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OIA opposes CPSC recall rule change

Published February 6, 2014

BOULDER, Colo. (BRAIN) — The Outdoor Industry Association (OIA) filed an objection with the Consumer Product Safety Commission (CPSC) over its proposed rule change that states once a firm voluntarily agrees to undertake a corrective action plan, the firm is legally bound to fulfill the terms of the agreement. Currently suppliers are under no legal restraints when filing a voluntary recall.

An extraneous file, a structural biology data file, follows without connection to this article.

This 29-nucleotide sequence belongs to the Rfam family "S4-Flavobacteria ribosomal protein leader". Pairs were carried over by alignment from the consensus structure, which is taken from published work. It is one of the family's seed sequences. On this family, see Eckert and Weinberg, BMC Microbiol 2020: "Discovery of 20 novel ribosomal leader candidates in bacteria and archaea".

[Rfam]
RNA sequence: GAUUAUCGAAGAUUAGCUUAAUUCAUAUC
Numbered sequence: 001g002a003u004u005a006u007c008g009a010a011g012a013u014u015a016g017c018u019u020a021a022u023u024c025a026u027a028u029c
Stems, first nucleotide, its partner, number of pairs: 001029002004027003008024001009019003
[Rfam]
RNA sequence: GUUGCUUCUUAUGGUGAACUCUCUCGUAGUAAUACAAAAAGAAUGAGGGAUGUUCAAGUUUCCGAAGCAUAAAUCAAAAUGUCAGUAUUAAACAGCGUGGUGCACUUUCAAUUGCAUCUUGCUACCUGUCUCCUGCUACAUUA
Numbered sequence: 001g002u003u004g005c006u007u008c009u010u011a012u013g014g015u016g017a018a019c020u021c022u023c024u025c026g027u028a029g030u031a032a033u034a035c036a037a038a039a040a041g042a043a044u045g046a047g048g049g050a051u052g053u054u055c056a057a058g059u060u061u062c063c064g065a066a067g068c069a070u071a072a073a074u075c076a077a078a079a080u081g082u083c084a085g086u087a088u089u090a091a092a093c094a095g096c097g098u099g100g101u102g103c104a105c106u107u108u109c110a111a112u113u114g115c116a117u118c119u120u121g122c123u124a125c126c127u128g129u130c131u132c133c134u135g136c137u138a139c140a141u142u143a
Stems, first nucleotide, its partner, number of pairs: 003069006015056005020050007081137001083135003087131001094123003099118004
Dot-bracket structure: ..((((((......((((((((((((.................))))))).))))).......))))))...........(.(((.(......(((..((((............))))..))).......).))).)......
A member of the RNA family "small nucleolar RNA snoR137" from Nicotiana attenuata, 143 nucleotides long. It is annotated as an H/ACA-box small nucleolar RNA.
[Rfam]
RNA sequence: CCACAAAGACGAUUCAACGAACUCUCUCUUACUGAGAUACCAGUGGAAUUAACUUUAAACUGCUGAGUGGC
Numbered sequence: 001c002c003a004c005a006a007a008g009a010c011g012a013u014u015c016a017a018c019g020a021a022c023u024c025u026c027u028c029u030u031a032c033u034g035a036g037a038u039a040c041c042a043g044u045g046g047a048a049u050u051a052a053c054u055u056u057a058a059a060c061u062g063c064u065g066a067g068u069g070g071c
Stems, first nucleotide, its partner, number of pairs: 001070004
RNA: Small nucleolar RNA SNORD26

“The rule proposes to make voluntary corrective action plans legally binding and would restrict a company’s ability to recall a product without disclaimers against admission of a product defect or potential hazard,” Kirk Bailey, OIA’s vice president of government affairs, wrote in a letter to the CPSC.

“The proposed rule would potentially expose a company’s trade secrets, including a list of suppliers, manufacturers and U.S. importers, and asks for the identification of significant retailers despite the possibility that the retailer may not have sold the recalled product in significant volumes,” Bailey added.

The deadline has passed to file comment on the rule change, but the OIA continues to solicit industry comment on the issue and to update its members on the rule’s passage.

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